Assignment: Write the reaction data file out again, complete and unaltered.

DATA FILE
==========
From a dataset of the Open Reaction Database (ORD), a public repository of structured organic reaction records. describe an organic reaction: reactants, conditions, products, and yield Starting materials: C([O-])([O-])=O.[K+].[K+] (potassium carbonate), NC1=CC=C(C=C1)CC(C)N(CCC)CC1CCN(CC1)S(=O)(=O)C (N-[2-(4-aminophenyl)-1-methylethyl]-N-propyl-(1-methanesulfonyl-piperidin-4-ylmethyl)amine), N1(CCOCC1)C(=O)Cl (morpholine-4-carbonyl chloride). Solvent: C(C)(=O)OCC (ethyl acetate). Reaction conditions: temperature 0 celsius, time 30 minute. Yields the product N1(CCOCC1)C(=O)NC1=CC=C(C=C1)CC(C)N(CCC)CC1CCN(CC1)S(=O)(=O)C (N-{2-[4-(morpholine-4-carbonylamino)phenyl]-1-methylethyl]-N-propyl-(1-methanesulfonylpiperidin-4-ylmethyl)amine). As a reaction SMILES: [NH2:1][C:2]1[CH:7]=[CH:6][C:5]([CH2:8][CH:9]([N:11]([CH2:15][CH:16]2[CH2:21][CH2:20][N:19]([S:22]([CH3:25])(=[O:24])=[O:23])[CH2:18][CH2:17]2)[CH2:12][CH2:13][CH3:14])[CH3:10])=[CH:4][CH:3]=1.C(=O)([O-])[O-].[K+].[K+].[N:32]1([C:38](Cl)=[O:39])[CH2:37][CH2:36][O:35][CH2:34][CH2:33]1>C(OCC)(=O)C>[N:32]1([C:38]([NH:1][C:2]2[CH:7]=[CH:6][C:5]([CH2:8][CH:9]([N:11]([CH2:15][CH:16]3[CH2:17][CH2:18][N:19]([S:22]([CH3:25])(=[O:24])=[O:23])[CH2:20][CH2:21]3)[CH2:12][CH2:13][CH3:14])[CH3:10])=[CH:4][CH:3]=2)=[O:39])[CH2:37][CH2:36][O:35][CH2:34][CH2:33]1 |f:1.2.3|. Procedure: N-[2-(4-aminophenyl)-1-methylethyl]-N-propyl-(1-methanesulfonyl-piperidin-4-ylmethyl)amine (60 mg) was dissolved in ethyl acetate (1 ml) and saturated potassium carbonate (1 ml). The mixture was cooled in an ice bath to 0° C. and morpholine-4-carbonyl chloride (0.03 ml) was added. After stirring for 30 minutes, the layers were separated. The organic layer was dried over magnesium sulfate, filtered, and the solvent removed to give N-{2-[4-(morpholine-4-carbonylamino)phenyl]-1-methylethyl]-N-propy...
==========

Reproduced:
From a dataset of the Open Reaction Database (ORD), a public repository of structured organic reaction records. describe an organic reaction: reactants, conditions, products, and yield Starting materials: C([O-])([O-])=O.[K+].[K+] (potassium carbonate), NC1=CC=C(C=C1)CC(C)N(CCC)CC1CCN(CC1)S(=O)(=O)C (N-[2-(4-aminophenyl)-1-methylethyl]-N-propyl-(1-methanesulfonyl-piperidin-4-ylmethyl)amine), N1(CCOCC1)C(=O)Cl (morpholine-4-carbonyl chloride). Solvent: C(C)(=O)OCC (ethyl acetate). Reaction conditions: temperature 0 celsius, time 30 minute. Yields the product N1(CCOCC1)C(=O)NC1=CC=C(C=C1)CC(C)N(CCC)CC1CCN(CC1)S(=O)(=O)C (N-{2-[4-(morpholine-4-carbonylamino)phenyl]-1-methylethyl]-N-propyl-(1-methanesulfonylpiperidin-4-ylmethyl)amine). As a reaction SMILES: [NH2:1][C:2]1[CH:7]=[CH:6][C:5]([CH2:8][CH:9]([N:11]([CH2:15][CH:16]2[CH2:21][CH2:20][N:19]([S:22]([CH3:25])(=[O:24])=[O:23])[CH2:18][CH2:17]2)[CH2:12][CH2:13][CH3:14])[CH3:10])=[CH:4][CH:3]=1.C(=O)([O-])[O-].[K+].[K+].[N:32]1([C:38](Cl)=[O:39])[CH2:37][CH2:36][O:35][CH2:34][CH2:33]1>C(OCC)(=O)C>[N:32]1([C:38]([NH:1][C:2]2[CH:7]=[CH:6][C:5]([CH2:8][CH:9]([N:11]([CH2:15][CH:16]3[CH2:17][CH2:18][N:19]([S:22]([CH3:25])(=[O:24])=[O:23])[CH2:20][CH2:21]3)[CH2:12][CH2:13][CH3:14])[CH3:10])=[CH:4][CH:3]=2)=[O:39])[CH2:37][CH2:36][O:35][CH2:34][CH2:33]1 |f:1.2.3|. Procedure: N-[2-(4-aminophenyl)-1-methylethyl]-N-propyl-(1-methanesulfonyl-piperidin-4-ylmethyl)amine (60 mg) was dissolved in ethyl acetate (1 ml) and saturated potassium carbonate (1 ml). The mixture was cooled in an ice bath to 0° C. and morpholine-4-carbonyl chloride (0.03 ml) was added. After stirring for 30 minutes, the layers were separated. The organic layer was dried over magnesium sulfate, filtered, and the solvent removed to give N-{2-[4-(morpholine-4-carbonylamino)phenyl]-1-methylethyl]-N-propy...